While the S&P 500 pushes to new all-time highs, the crude oil market is sagging under the weight of a continuing global supply glut. For now, stock investors appear to be shrugging off the weakness in crude oil with a "so-what" attitude.
Increasing production from U.S. oil rigs in recent months, along with rising output from the Organization of Petroleum Exporting Countries (OPEC), has pressured crude oil from $50 per barrel in early June to near $40 a barrel early this week.
Oil Supplies Remain Stubbornly High
"Supply still seems to be high and demand worldwide has stabilized," says JJ Kinahan, chief market strategist at TD Ameritrade. "Technically, oil has made a few runs at the $50 mark and failed which led to another sell off," Kinahan adds.
The psychologically significant $50 barrel level proved to be a sticky ceiling for crude oil bulls. The market's inability to pierce that level triggered a bout of profit-taking on the sharp price run-up seen from February through June.
The crude contract cracked initial 38.2% Fibonacci retracement support of the February to June rally late last week and is approaching a test of the 50% level at $38.64 this week. See figure 1 below for additional Fibonacci retracement levels.
Stock-Oil Correlation Decoupled
In the first several months of 2016, the S&P 500 and crude oil futures moved in near lockstep, as the normally high correlation between oil and crude (around 70%) surged even higher hitting the 92% level. However, in recent weeks, as stocks score new highs, the equity market has decoupled from crude oil.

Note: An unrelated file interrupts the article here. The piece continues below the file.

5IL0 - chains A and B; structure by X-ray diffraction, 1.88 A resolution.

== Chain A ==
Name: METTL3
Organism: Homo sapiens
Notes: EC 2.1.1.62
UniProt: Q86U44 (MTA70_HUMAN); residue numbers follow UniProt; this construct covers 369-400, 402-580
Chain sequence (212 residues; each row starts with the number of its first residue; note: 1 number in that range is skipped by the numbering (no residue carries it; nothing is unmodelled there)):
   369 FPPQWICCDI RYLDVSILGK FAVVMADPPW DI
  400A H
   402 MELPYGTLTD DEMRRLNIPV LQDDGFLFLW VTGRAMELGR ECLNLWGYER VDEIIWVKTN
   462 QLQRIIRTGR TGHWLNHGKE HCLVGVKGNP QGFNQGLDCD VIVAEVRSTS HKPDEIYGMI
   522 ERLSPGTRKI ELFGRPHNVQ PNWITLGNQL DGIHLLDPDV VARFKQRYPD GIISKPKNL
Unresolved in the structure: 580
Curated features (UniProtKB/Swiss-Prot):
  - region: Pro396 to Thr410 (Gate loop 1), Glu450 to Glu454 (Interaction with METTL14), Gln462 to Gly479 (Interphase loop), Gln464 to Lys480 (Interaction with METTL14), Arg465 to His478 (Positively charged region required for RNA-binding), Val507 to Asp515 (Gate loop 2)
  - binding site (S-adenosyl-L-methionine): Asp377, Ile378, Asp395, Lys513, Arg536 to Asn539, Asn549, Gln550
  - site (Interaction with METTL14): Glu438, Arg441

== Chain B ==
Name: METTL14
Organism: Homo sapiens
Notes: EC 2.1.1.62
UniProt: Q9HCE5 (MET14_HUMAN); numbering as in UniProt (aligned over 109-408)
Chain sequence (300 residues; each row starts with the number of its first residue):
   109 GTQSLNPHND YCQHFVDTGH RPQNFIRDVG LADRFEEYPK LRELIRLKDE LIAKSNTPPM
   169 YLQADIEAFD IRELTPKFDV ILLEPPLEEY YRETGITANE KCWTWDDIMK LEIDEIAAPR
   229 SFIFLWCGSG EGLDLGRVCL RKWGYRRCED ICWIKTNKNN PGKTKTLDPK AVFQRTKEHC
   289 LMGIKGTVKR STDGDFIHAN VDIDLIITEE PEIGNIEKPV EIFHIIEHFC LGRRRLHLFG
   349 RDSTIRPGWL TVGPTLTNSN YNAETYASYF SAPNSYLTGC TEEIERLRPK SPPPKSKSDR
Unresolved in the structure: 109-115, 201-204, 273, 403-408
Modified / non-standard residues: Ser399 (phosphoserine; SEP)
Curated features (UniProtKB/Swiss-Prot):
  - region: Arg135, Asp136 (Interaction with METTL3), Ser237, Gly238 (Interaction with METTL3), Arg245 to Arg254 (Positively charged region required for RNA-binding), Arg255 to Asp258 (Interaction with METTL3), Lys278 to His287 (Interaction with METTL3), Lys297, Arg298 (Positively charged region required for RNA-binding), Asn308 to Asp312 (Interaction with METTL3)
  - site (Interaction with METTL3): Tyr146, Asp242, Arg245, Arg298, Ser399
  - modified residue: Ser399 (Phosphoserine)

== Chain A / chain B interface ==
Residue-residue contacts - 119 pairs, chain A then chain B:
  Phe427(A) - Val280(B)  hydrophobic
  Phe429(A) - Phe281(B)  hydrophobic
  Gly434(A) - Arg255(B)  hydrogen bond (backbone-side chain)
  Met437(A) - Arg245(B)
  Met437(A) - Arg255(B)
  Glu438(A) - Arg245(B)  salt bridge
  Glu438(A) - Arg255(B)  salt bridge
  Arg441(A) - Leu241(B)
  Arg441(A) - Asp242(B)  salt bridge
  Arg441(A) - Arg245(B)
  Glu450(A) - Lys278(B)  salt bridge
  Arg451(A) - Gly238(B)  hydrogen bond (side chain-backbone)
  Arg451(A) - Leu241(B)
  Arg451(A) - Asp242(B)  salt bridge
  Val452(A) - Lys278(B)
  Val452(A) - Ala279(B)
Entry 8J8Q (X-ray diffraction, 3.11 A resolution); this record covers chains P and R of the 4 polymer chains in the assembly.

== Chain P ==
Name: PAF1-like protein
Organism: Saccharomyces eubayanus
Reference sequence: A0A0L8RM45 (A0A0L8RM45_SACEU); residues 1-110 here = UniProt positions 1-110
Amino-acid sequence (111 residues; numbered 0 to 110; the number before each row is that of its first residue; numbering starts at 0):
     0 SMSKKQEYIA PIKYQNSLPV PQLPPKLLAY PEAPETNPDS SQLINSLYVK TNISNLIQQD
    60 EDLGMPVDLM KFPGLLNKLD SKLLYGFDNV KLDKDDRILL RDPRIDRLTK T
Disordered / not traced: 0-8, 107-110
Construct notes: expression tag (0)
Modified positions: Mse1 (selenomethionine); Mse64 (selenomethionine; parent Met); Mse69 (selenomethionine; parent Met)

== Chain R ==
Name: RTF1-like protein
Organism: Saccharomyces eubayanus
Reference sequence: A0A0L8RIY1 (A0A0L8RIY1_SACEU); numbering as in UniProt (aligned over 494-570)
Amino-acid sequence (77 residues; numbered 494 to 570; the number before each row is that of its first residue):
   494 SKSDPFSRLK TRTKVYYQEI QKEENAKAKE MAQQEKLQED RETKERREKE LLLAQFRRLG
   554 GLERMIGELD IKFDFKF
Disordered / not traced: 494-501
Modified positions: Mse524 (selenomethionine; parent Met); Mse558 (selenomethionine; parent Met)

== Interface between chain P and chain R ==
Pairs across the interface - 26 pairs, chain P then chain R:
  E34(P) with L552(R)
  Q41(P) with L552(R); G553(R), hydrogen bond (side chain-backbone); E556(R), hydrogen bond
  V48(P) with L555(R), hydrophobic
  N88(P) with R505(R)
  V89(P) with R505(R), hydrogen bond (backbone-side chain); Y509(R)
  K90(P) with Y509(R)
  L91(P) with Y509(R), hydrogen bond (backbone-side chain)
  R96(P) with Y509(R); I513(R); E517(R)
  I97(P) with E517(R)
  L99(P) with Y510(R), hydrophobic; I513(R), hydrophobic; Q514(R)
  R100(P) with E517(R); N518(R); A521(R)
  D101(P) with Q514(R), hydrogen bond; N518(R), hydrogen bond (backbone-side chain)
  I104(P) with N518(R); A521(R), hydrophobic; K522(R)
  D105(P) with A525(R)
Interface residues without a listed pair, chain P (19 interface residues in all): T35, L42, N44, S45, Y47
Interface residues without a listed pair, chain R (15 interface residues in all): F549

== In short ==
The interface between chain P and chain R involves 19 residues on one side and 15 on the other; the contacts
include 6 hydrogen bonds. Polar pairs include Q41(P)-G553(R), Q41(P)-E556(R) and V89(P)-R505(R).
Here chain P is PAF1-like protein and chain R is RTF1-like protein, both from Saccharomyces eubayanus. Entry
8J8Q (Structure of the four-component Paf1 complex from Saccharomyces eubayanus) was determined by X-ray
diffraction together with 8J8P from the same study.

"Recently, we have not had a high correlation. They have decoupled as oil prices have fallen," says Sam Stovall, managing direction at S&P Global Market Intelligence.
Why? Early in the year, falling crude prices weighed on the stock market as some investors feared the weakness in oil was foreshadowing a potential economic recession, Stovall explains.
Kinahan weighs in: "Although oil remains a major influence [on the stock market], we have seen many other things take its place over the last few months such as Brexit. Also, we have the election coming up which will be a major influence. The correlation to S&P 500 has gone from 92% to 71%."
From an economic perspective, the recent pullback in crude oil prices could translate into lower gas prices at the pump, which is consumer-friendly. The national average for a gallon of gas at $2.13 at the start of August is down $0.15 over the last month and $0.53 lower from year ago figures, according to gasoline price website GasBuddy.com.
“Despite high demand for gasoline, prices have continued to fall amidst an oversupply of gasoline across the country. High gasoline inventories, which are up 11.8% from this time last year, will continue to be a thorn in the side of refiners and a boost for consumers," says Will Speer, senior petroleum analyst with GasBuddy.
With the energy sector, however, declines in the price of crude oil put pressure on drilling companies and exploration and production firms, Stovall says. "Should oil continue to fall it could mean less demand for new drilling," he says.
For the short-term trading crowd, action around the 50% Fibonacci retracement level at $38.64 could be key to monitor this week in crude oil futures. If that cracks, the bears will target a retest of the 61.8% Fibonacci retracement at $35.65. Conversely, if the $40 per barrel level stands as support, crude oil may attempt to stabilize and consolidate its recent $10 slide.